If No. 16 Oregon State is still thinking of what might have been last week at Arizona, there’s a good reason.
The Beavers’ 27-24 loss was punctuated by a failed fake field goal on the final play of the first half as well as settling for a field goal on an earlier possession after getting inside the Wildcats’ 20-yard line.
Oregon State has to move forward, though, starting with a matchup against Colorado on Saturday in Boulder, Colo.
“We should have won the (Arizona) game,” Beavers quarterback DJ Uiagalelei said, “but we left stuff out there. We’ve got to clean that up.”
Uiagalelei would like to be more efficient this week. He was just 16 of 30 against the Wildcats for 218 yards and two touchdowns. He had connected on fewer than 50 percent of his attempts until completing his final four throws on a late scoring drive that got Oregon State within three points.
It was a potentially damaging loss for the Beavers (6-2, 3-2 Pac-12). They had a controllable path to the Pac-12 Conference championship game before the defeat but now will need to win out and perhaps get some help to reach Las Vegas the first week in December.
Oregon State coach Jonathan Smith said after the defeat that he was eager to call the fake field goal from the Arizona 16. The problem was the play started with three seconds left and that kicker Atticus Sappington was asked to run about 20 yards to the end zone against faster, more athletic players.
“I was just champing at the bit to get the thing called,” Smith said. “What we anticipated, really what we got, was a pretty good look. I just rolled the dice on that one and hindsight was not good … a bad call.”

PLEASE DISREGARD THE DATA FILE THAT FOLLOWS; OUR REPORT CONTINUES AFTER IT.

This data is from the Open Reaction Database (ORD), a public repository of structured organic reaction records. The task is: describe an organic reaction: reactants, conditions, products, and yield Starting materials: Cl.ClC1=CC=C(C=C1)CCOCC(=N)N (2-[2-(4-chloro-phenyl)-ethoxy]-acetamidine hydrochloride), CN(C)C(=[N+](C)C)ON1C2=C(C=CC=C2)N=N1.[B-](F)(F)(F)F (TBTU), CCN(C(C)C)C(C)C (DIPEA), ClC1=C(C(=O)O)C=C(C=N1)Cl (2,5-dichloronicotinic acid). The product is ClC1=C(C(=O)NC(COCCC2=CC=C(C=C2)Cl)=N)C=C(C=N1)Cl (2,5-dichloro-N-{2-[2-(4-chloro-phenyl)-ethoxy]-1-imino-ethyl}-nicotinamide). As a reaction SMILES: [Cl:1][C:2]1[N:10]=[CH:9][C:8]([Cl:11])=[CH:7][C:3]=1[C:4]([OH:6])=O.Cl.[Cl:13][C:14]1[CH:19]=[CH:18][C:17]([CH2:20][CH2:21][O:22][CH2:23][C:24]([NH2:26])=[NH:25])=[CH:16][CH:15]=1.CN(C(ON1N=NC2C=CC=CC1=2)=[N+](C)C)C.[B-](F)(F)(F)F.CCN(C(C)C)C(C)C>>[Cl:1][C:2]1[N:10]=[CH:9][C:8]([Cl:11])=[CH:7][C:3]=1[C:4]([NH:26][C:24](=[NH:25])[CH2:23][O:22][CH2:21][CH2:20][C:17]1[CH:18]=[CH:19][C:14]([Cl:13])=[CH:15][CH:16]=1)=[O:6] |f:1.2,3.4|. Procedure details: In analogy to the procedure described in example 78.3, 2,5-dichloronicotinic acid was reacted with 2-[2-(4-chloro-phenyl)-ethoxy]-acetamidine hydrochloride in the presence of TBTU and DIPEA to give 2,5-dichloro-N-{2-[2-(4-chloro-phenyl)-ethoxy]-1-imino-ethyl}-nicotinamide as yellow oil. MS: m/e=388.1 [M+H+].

The Beavers were without two starters in the defensive backfield against the Wildcats. That could make them very vulnerable against a precise passer such as the Buffaloes’ Shedeur Sanders.
Although Sanders was held to 217 yards on 27-of-43 passing in a 28-16 loss at UCLA last week, he has completed 71.1 percent of his attempts for 2,637 yards and 22 touchdowns. In 346 passes, Sanders has tossed only three interceptions.
However, he didn’t have his usual gaudy numbers at UCLA because the Bruins’ front seven had their way with Colorado’s offensive line. Sanders was sacked seven times for 51 yards and the Buffaloes couldn’t generate enough of a rushing attack to keep Sanders upright.
“The hardest thing to acquire is linemen,” Colorado first-year coach Deion Sanders said. “When people have a good one, you rarely see linemen jump and go to different schools. I think we have some guys that is gonna be good with a little seasoning, but overall, we just don’t have the fight or passion to do what we want to do.”
At 4-4 overall and 1-4 in the conference, Colorado needs two wins from its final four games — Arizona, at Washington State and at Utah are its last three opponents — if it is to convert its 3-0 start into a bowl game.
The Buffaloes have lost four of their past five, but Smith wouldn’t categorize his upcoming foe as “struggling.”
“This league is tough and competitive. They have been competitive throughout,” Smith said. “Dramatically different than, let’s face it, last year. And so, this is a good football team. They can score in bunches. One of the best quarterbacks we’re going to play, defensively flying around, the home atmosphere they’ve created, you can see it on tape. It’s a tough place.”
Oregon State owns a 7-6 lead in the all-time series, including a 42-9 win last year in Corvallis, Ore.